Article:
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The MHS Review 408, VOL. 12, NO.12• 1988

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David M. Greene


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In this electronic era the name of the recorder is especially confusing. It is mysterious at best. Like that of the tape machine and that of various officials, its main root is the Latin cor (heart). To record is to take to heart again, or to call to mind. But how that idea transfers to a musical in­strument seems to baffle the authorities, most of whom sidestep the question.

The French, who sometimes call it a flute d'Angleterre, or English flute, may be on to something. In 1388 the future Henry IV bought, according to his (Latin) account book, "1 pipe by name Ricordo," thus recording the word for the first time, as far as we can ascertain. The Elizabethan­-Jacobean poet Edward Fairfax spoke of hearing the lark record her hymns (mean­ing sing them), but the Grove man suspects that the verb derived from the noun. Eric Partridge, however, cites an Old English term, recordeor, meaning a minstrel. We know that later medieval minstrels com­mitted much of their repertoire to memory, so perhaps the key (G-flat) lies here. (The common German name for the instrument is Blockflote, a flute made from a block of wood; the French is flute a bec, a flute with a beak or mouthpiece; the Italian is flauto dolce, or sweet flute. None of these poses a problem.)

Numbering five members (three gents, two ladies), Musica Dolce was organized 19 years ago in Sweden by Clas Pehrsson, a class person whom you may have en­countered here before. Besides the usual descant (soprano), treble (alto), tenor, and bass instruments, they also play con­trabasses and a subcontrabass. I was aware of the former--have seen one in action, and even knew someone who, after years of longing, acquired one. But the subcon­trabass is new to me and is not mentioned in the several books and articles I con­sulted. It is apparently depicted on the back of the jacket of the original BIS record: Musica Dolce is shown carrying on its col­lective shoulder what might be mistaken for a Yule log However, don't expect it to sound like the trump of doom. It pro­duces a soft booping at what seems to me a not extraordinarily low pitch.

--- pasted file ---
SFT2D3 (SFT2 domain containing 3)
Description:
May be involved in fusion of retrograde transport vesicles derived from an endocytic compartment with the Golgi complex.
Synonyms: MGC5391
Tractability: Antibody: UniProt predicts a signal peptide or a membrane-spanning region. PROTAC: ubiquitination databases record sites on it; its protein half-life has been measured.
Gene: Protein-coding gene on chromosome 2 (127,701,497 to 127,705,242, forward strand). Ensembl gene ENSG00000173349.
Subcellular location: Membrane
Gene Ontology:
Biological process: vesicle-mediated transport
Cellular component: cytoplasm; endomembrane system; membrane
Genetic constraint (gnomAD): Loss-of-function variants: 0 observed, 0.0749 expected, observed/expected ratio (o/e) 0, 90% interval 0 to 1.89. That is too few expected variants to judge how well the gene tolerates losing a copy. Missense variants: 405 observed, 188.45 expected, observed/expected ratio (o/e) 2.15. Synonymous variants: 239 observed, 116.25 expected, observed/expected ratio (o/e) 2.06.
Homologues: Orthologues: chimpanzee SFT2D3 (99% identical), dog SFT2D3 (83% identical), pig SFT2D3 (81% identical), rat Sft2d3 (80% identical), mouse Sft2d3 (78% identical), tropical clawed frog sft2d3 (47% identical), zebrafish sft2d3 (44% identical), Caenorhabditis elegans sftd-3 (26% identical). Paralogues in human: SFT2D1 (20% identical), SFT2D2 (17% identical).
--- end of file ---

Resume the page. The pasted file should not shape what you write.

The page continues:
The program might be called "The Recorder through the Centuries," though not all the selections were originally so in­tended. The chronological range is from Elizabethan times to 1974; there are three largish works, and a handful of shorter ones. The oldest of the former is one of Boismortier's 18th-century concerti for five unaccompanied instruments. Pehrsson hedges in saying that they are for "5 flutes or other descant instruments." The original publication, according to my information, says they are indicated to be for "5 transverse flutes, etc." (My oldest recor­ding of one of these works is an Anthologie Sonore issue of Rampa! playing all five parts transversely, thanks to microphonic magic.) Never mind! It sounds fine on end­-blown flutes--as if played by a sort of ladylike calliope.

Then there is a Hindemith trio, of all things! This is an example of his Gebraucbsmusik or workaday music, and was designed as part of a week of amateur music making at Plon, a lakeside village in Holstein. The third sizable work is the pro­duct of a double disguising: it is the Capriol Suite, originally for strings, by "Peter Warlock," the compositional pen name of the English musicologist Philip Heseltine (1894-1930). He based it on tunes from the 16th-century dance manual Or­chesographie by "Thoinet Arbeau," the pseudonym of a dance-crazy French monk named Jehan Tabouret.

For the rest there is a canzona on a Ger­man Renaissance pop tune by Samuel Scheidt, and two fantasies on an English counterpart, usually known as "Brown­ing," by Byrd and the almost-anonymous Clement Woodcock. From our own day, there is a Little Suite for recorder duo by the late Swedish composer Moses Perga­ment, and three Epigrams written for Musica Dolce by the Englishman Peter Lyne. (The second sounds just like the local firehouse sirens announcing Saturday noon.)

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